The Pulfrich Effect: Related Literature on Personal Equation

Agricola 1556, p. 199:  A reversible,  waterwheel driven lifting machine.


The personal equation refers to a correction to systematic errors of observation in astronomy. The personal equation was used during the late 19th and early 20th century, before widespread use of photographic paper or electronic instrumentation.

C. Wolf reported in the 1860's that different astronomers made certain observational measurements consistently differently. These observations included occultations, telescope reticle-crossings, and other events which occurred suddenly and were time-dependent. Wolf showed that the variance in these measurements could be reduced very considerably by assigning each individual astronomer a specific personal equation which in general differed from that of other astronomers. By correcting event measurements according to personal equation, the consistency, precision, and accuracy of the measurements could be improved.

Nowadays, we recognize that the personal equation factor may be explained in terms of reaction time, visual illusion such as Pulfrich or Hess effect, and difference in subjective criterion defining the event to be recorded.

Some fun photos and other material relevant to physics and astronomy
might be interesting to the reader.

The links below begin with an excerpt of an early passage by Galileo on the speed of light. Although the method is reported by Galileo to have failed (because of the short lamp-to-lamp distance), the Galilean "spurt camera" would have permitted measurement of any reasonably long time interval. Just as a streak camera converts time to distance, Galileo's "camera" was designed to convert time to weight of water.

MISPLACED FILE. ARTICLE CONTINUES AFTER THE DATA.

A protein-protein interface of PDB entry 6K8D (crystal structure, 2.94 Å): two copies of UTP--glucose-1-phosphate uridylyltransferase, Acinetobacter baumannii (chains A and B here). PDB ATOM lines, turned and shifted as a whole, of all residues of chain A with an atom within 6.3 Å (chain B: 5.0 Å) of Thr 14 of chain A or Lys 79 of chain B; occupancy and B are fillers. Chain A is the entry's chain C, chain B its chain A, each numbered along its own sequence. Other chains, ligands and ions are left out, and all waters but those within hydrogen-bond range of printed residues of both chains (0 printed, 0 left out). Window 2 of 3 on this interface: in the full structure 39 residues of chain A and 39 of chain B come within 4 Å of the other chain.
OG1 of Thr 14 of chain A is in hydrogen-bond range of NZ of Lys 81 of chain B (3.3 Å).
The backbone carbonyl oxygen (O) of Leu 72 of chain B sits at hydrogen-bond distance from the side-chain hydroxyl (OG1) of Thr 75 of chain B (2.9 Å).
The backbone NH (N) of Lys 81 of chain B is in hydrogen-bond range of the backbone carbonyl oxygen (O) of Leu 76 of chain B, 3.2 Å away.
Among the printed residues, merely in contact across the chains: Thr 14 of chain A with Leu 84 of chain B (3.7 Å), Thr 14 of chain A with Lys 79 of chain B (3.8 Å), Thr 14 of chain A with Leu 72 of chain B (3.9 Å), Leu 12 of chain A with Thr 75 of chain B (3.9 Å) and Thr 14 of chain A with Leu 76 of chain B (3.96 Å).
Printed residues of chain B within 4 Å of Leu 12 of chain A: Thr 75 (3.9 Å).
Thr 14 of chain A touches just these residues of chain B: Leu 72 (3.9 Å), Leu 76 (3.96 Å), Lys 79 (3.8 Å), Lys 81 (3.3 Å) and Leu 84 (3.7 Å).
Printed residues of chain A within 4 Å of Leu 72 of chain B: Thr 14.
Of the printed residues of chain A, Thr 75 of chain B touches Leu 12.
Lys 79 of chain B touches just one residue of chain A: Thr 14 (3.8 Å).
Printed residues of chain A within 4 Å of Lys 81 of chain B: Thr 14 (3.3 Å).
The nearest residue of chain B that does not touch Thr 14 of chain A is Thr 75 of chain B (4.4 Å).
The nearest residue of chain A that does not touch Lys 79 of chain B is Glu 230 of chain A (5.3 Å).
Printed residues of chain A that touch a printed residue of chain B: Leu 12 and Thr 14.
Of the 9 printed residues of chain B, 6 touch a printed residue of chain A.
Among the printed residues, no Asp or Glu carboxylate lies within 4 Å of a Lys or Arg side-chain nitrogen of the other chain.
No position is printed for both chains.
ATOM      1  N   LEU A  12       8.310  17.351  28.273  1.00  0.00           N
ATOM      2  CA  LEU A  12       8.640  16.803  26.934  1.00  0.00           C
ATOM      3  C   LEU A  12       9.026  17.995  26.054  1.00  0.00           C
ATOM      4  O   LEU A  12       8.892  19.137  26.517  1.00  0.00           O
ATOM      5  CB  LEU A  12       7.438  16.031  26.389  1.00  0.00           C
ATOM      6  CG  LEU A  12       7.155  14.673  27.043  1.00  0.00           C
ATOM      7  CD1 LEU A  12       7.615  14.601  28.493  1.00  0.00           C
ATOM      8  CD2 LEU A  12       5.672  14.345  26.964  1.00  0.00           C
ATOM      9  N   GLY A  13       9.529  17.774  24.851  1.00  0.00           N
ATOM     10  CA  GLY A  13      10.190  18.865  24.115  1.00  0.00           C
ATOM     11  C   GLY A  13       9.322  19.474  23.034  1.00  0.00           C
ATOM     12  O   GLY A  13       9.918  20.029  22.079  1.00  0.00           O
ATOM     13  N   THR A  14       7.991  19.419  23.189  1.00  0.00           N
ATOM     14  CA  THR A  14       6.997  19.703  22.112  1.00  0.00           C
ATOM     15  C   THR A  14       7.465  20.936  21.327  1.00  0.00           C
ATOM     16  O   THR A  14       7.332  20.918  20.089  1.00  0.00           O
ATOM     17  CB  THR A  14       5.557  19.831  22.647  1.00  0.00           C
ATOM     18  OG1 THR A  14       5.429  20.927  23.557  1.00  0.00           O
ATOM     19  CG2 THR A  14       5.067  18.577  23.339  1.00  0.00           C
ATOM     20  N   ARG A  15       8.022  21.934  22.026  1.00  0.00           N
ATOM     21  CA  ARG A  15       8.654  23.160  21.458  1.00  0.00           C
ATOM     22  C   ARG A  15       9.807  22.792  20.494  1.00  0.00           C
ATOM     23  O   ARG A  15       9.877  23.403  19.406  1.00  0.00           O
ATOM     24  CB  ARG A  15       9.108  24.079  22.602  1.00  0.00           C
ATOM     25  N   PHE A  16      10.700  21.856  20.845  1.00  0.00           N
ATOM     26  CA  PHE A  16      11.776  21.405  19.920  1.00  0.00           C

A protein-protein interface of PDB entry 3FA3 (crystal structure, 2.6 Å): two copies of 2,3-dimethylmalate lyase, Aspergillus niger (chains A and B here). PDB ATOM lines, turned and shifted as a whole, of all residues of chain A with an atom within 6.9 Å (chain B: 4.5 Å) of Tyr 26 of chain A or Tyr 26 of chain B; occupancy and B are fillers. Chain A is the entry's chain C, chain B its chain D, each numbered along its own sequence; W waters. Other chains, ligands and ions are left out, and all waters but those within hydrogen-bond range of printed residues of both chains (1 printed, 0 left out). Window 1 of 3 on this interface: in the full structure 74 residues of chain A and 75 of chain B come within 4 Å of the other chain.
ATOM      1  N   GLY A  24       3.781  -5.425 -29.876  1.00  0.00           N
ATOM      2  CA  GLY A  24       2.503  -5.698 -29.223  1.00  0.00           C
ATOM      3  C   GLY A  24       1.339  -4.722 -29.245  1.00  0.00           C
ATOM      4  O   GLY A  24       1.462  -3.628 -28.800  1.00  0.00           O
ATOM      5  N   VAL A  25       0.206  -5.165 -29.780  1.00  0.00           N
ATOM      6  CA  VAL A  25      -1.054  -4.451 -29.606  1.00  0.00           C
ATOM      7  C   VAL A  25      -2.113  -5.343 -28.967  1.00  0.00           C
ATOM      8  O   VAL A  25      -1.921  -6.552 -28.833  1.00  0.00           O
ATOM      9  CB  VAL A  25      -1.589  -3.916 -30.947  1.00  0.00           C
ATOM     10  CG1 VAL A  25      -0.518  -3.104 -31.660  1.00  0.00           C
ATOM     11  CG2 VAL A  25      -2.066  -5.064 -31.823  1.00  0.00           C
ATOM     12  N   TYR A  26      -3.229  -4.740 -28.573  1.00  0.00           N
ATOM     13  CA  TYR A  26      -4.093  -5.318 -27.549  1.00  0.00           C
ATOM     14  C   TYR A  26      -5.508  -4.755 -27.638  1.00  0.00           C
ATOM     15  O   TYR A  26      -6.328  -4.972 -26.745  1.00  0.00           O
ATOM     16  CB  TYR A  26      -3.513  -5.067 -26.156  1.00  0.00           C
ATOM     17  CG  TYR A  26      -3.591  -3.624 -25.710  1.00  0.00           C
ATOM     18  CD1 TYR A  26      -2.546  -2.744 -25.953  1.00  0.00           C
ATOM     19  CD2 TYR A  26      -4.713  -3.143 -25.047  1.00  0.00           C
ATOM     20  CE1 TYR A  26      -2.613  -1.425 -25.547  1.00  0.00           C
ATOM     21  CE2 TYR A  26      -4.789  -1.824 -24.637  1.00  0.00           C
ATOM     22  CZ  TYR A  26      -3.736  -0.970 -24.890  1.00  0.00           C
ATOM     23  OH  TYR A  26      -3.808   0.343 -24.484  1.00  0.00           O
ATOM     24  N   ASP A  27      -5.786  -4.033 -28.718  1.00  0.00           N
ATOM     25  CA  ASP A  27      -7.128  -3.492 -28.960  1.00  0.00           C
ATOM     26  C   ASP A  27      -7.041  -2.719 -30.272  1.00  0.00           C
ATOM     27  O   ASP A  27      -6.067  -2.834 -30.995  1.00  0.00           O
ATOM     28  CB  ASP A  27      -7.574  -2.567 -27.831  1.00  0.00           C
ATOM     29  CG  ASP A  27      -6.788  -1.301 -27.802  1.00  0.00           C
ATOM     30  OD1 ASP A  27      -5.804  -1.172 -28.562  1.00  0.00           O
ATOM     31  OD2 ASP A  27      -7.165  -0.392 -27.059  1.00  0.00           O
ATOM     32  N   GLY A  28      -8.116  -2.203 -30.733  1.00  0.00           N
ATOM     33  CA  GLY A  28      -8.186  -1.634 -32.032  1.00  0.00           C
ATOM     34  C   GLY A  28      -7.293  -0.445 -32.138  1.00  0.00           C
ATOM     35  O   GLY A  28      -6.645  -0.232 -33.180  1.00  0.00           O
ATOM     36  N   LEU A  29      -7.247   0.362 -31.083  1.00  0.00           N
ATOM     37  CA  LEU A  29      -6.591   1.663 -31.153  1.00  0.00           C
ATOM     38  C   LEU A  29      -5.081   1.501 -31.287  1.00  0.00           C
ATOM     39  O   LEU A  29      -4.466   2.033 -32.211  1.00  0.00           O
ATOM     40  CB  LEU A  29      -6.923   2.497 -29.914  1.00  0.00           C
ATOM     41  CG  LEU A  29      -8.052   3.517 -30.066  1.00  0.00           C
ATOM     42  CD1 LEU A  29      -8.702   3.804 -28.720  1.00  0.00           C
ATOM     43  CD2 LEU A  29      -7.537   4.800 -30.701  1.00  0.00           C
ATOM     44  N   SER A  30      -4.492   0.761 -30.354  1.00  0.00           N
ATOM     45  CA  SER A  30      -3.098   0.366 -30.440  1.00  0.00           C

Galilei, Galileo

Measuring the Speed of Light In Dialogues Concerning Two New Sciences. Leyden: Elzevirs, 1638. Translated into English by Henry Crew and Alfonso de Salvio, with English Introduction by Antonio Favaro. London: Macmillan & Co., 1914. Republished New York: Dover Publications, Inc., 1954, pp. [87] - [88] (Translator's pp. 42 - 44).
Wolf, Charles

Recherches sur l'equation personnelle dans les observations de passages, sa determination absolue, ses lois et son origine. In Comptes Rendus des Seances de l'Academie des Sciences (Paris), 1865, 60, 1268 - 1272. Original journal article in French.
Canales, Jimena

Excerpts from "The Single Eye: Reevaluating Ancien Regime Science". In press, 2001, History of Science, 39, 71 - 94. Commentary and context on some of C. Wolf's struggles at the Paris Observatory.
Canales, Jimena

Abstract of "Exit the frog, enter the human: physiology and experimental psychology in nineteenth-century astronomy". The British Journal for the History of Science, 2001, 34(2), 173 - 197. Experimental studies on human reaction time in astronomy spread their influence to biological investigations and introduced fundamental changes in perspective of individual differences.
Carter, William E. and Carter, Merri Sue

Selected quotes from"Simon Newcomb, America's first great astronomer". Physics Today, 2009, 62(2), 46 - 51. Newcomb's many contributions included the use of photography to increase the precision of transit pass observations. He also used the Earth's orbital speed and the resulting tiny nutation of the observed locations of the fixed stars to estimate the speed of light.
Daukantas, Patricia

"Ole Roemer and the Speed of Light". Optics and Photonics News, 2009, 20(7/8), 42 - 47. In this article, the author reports that 17th-Century Roemer was the first with observational data showing that the speed of light was not infinite. He noticed that eclipses by Jupiter of its moons varied consistently in time of occurrence, depending on the Earth's relative position. Roemer predicted further observational errors by estimating the speed of light. Cassini and Hooke insisted that the speed was infinite; Newton, like Galileo, believed it was finite.

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The Pulfrich Effect, SIU-C. Last updated 2009-07-28